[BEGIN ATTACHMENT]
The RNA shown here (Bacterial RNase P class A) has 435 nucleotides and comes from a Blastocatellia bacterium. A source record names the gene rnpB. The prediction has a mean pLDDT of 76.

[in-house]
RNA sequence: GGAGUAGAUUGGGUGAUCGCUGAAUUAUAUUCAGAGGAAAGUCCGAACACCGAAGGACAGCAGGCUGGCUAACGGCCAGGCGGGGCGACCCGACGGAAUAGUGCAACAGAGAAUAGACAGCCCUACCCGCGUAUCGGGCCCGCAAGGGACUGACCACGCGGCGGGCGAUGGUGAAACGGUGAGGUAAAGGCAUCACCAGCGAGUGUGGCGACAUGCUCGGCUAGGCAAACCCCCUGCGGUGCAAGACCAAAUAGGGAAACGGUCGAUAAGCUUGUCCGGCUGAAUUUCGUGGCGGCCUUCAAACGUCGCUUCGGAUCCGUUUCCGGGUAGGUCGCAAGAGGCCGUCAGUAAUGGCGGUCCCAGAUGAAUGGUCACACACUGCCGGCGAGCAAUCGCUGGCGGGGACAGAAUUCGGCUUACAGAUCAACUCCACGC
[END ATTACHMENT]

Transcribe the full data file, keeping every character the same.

The RNA shown here (Bacterial RNase P class A) has 435 nucleotides and comes from a Blastocatellia bacterium. A source record names the gene rnpB. The prediction has a mean pLDDT of 76.

[in-house]
RNA sequence: GGAGUAGAUUGGGUGAUCGCUGAAUUAUAUUCAGAGGAAAGUCCGAACACCGAAGGACAGCAGGCUGGCUAACGGCCAGGCGGGGCGACCCGACGGAAUAGUGCAACAGAGAAUAGACAGCCCUACCCGCGUAUCGGGCCCGCAAGGGACUGACCACGCGGCGGGCGAUGGUGAAACGGUGAGGUAAAGGCAUCACCAGCGAGUGUGGCGACAUGCUCGGCUAGGCAAACCCCCUGCGGUGCAAGACCAAAUAGGGAAACGGUCGAUAAGCUUGUCCGGCUGAAUUUCGUGGCGGCCUUCAAACGUCGCUUCGGAUCCGUUUCCGGGUAGGUCGCAAGAGGCCGUCAGUAAUGGCGGUCCCAGAUGAAUGGUCACACACUGCCGGCGAGCAAUCGCUGGCGGGGACAGAAUUCGGCUUACAGAUCAACUCCACGC